Check out the first 1k below and let me know what you think! Everything is very much up in the air at this point. Do you like the 1st person perspective, or should I stick to 3rd?
The man my master had commanded us to kill stood on the other side of the river, his wagon creaking as the wooden wheels began to roll over the bridge. The man was merely a shadow, even to my enhanced eyesight, silhouetted against the orange harvest moon.
To my left, another of us chattered her teeth, her fangs emerging from her lips. My own stomach growled at the thought of food, the warm blood that would gush from the man’s veins and feed us. Master never fed us enough.
Of course he didn’t. If he did, we wouldn’t be nearly as effective. The thought dulled some of my excitement, and I licked my lips, my fangs receding.
The wagon moved slowly, the horses straining to pull it over the arched bridge. There were two, both with dark colored coats. One wore a frayed blanket, and the other limped as though its shoes fitted improperly. The man was clearly no wealthy merchant.
One of us hissed, a sibilant, high pitched sound that only ones like us could hear. An answering hiss came from the bushes near the river.
The lead horse flicked an ear, and the man in the wagonseat shifted his weight.
As soon as the first horse set foot on the grassy bank, the one to my left attacked. Four others joined her, dark shapes against the light of the moon swarming toward the animals and their pumping, flowing blood.
I cursed in my mind. I had been turned too recently, and compared to them I was slow. I swallowed saliva, my fangs pricking my lower lip, and leaped forward, dashing through the forest.
Then light flooded the trees.
The four who had run ahead first screamed, their hissing drowned out by the sizzling of bodies exposed to solar light. I ducked behind a tree, screwing my eyes shut, the heat of the light prickling on my skin.
This was no weak man the master had sent me to take revenge on for some social slight. This was a vampire hunter.
And I was just a thrall.
The light died, fading to a dull orange glow of the first light over the horizon. A solar flare would work once and couldn’t be used again for at least a day. I knew that, from…somewhere. My life before, I supposed.
My muscles tensed when the man spoke, a word to his horses or perhaps just to himself. The man was mine. The other thralls were dead. I would kill the hunter, take all his blood for myself, and the master would reward me. Me, his newest servant. The command tightened my muscles further and pounded in my head, my master’s words—Kill.
I peered out from the edge of the trees, my vision sharpening with bloodlust. The man’s heart beat in a slow, steady rhythm. The light on the wagon made my eyes water, even used up as it was, but it couldn’t hurt me.
The hunter sat, a gun across his lap. He wore tight leather trousers, and my gaze lingered over his muscular thighs. For a moment I imagined more than just blood.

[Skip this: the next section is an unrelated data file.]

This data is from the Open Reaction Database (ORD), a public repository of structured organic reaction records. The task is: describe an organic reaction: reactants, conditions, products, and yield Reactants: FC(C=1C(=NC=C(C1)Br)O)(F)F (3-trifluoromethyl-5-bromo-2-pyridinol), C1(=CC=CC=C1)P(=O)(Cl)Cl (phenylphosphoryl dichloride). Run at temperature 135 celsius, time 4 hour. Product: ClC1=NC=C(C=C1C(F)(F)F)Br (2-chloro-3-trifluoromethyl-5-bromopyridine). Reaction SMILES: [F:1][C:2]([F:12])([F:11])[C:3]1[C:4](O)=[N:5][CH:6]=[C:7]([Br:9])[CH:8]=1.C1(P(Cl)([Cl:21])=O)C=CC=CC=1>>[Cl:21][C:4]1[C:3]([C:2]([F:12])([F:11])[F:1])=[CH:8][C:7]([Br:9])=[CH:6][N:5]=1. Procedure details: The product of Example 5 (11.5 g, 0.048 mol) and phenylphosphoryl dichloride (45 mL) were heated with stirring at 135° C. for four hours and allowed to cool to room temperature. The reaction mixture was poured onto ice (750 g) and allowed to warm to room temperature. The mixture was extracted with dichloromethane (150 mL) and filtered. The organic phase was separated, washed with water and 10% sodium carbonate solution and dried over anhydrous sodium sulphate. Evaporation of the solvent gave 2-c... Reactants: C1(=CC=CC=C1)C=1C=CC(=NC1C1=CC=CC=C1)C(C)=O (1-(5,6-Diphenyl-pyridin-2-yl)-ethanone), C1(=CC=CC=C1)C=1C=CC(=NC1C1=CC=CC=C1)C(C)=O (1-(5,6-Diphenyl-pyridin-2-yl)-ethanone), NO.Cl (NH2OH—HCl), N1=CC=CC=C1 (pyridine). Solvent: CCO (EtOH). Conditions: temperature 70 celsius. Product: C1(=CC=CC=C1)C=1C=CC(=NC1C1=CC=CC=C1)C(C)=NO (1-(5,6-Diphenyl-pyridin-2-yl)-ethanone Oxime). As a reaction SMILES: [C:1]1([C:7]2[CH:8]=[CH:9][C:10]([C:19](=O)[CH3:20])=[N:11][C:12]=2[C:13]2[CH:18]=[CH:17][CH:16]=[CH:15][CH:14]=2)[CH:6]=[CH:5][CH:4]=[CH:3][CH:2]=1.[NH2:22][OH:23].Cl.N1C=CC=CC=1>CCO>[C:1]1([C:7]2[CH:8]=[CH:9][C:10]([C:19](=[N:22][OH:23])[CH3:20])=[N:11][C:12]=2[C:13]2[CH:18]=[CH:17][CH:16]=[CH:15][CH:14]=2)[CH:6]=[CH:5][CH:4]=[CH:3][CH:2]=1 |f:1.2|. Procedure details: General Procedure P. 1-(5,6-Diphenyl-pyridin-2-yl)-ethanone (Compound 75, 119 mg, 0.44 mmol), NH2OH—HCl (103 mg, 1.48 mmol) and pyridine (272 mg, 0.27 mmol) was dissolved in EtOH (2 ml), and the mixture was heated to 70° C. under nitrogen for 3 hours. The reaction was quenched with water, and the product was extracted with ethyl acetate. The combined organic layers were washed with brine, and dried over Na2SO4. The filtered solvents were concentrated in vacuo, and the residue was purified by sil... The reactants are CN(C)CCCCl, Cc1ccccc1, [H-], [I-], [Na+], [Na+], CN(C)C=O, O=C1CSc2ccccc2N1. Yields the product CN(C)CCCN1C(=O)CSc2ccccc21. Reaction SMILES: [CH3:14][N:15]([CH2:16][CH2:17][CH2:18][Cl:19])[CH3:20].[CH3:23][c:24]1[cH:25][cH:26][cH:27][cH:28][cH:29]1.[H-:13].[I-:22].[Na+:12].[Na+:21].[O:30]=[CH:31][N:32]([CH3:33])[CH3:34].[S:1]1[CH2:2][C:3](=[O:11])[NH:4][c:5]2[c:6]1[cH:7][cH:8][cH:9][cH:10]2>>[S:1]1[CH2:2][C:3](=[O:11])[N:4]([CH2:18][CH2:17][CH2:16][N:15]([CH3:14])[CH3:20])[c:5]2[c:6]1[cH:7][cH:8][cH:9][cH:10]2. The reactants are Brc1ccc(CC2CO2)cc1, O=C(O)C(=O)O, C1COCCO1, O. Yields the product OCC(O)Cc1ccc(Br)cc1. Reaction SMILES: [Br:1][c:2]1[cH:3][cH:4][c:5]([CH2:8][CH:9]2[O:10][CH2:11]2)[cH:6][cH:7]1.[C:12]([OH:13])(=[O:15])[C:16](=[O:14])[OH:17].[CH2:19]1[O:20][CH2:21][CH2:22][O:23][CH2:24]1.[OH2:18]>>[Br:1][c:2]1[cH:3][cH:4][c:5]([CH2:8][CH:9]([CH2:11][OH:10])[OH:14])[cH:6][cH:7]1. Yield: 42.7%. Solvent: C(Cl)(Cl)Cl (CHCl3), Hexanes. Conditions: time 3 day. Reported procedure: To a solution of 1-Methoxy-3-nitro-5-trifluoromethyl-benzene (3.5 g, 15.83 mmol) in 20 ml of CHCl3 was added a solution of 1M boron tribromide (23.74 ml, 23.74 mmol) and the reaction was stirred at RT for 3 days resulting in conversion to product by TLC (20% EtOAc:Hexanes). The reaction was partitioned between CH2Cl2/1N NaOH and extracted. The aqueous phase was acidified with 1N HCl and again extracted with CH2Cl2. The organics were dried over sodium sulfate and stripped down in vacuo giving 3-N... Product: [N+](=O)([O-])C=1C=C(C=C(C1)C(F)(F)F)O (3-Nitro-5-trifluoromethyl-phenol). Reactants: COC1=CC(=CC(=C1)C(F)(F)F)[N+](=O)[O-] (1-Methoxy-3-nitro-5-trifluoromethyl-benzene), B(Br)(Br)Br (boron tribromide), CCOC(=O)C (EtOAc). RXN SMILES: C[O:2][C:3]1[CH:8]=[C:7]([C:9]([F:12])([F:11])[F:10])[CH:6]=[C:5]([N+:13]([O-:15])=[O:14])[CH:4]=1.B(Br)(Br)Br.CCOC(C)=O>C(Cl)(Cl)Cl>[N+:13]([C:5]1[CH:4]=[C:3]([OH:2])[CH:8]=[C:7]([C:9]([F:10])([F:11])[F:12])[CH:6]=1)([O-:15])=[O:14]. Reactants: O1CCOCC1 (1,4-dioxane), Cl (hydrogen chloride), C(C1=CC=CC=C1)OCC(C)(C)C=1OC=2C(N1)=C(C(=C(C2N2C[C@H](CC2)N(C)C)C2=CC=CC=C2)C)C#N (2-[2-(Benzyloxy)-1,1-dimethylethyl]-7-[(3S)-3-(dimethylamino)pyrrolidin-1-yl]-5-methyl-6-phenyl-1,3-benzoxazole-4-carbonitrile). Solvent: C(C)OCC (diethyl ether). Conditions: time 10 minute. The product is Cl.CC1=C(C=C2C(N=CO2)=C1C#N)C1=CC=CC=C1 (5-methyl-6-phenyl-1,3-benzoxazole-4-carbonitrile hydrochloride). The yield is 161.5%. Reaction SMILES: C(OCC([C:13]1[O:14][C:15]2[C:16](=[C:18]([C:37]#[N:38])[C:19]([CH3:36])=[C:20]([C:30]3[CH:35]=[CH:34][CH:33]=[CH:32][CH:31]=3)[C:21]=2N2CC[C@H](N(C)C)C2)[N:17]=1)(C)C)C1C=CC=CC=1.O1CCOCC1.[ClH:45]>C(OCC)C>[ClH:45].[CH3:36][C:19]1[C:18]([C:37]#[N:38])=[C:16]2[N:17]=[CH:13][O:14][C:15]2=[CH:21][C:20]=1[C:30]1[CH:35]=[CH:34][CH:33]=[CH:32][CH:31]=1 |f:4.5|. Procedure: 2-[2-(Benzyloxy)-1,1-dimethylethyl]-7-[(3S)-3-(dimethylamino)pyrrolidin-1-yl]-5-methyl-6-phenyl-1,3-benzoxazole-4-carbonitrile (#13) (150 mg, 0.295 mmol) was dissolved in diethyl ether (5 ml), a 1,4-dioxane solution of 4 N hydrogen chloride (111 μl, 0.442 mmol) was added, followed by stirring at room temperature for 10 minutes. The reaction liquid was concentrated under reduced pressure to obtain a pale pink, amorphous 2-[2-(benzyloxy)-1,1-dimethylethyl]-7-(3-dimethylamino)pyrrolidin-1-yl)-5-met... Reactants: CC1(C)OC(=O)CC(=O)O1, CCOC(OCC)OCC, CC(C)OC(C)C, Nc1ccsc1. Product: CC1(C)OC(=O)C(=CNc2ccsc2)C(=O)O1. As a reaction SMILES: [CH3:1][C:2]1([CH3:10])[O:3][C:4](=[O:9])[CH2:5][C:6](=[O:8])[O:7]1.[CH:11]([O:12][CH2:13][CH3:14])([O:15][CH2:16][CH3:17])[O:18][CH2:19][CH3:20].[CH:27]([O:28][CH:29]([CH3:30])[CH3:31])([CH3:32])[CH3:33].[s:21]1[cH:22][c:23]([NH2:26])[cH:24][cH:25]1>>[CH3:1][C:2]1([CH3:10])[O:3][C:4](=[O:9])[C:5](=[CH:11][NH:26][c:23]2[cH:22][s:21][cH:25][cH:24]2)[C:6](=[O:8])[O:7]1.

The thought died quickly. Since my master had turned me, any lust but lust for blood never lasted.
The man had light brown hair, though it looked red in the fading light of the solar flare. Dark eyes scanned the forest, and then settled on me.
I froze, my own thoughts tangled, my body screaming for me to take his blood. His scent, human and sweat mixed with woodsmoke and the bouquet from the village over the river, filled my nostrils.
He raised the gun. In that moment, I knew I would die.
My master’s orders still screamed in my brain, in my very being—Kill. I was a thrall. I obeyed. I was a servant, nothing more.
But I knew I would die if I attacked. And I didn’t want to die.
His horse snorted. The hunter held his gun trained on my heart. The sharp wooden stake that his gun would fire jutted from the barrel. A thrall like me would never survive it.
I could attack. I wanted to attack, to try and sink my teeth into his veins, to obey the orders of the one who had made me what I was. My teeth ground against each other, and my fangs drew blood from my lower lip.
Instead I turned and fled, without truly knowing why. No shot came from the forest.
The hollowness in my gut was the first thing to break the hunger, and it took me a moment to realize that every other servant was dead.
I hadn’t known them. It shouldn’t matter. We hadn’t even spoken, only interacting when we fought over the scraps my master gave us. Without them, there would be more for me. I should be glad.
But happiness, like anything else, faded quickly. I fought to keep running, to ignore the command in my mind that told me to turn back and kill the man I had been ordered to kill. Doing so would be suicide.
It was only when I entered the castle gates that I wondered if my master would be angry with me.
The gates soared over my head, carvings of wolves seated atop the iron bars. The castle blocked the view of the mountain that overlooked it and kept it hidden from curious onlookers. Gray stone melded against dead trees.
Inside, thousands of scents mingled, mold mixing with cold stone and dead leaves and the sharp scent of my master’s dogs. The scent of blood wound through it all, and saliva filled my mouth.
I followed the scent, my bare feet silent on the cold stones, and found my master where the stone became plush rugs. A woman lay by the door to his room, her body shriveled. A shiver went down my spine, but faded quickly, just like every other emotion or feeling I had. The ever present hunger replaced it.
“What are you doing here?” My master’s voice chased away everything else.
The vampire who had made me strode closer. His blond hair was tied back with a blue ribbon, and deep red eyes met mine. He frowned, and I ducked my head, curling in on myself like a cur. I should have attacked the hunter and been done with it.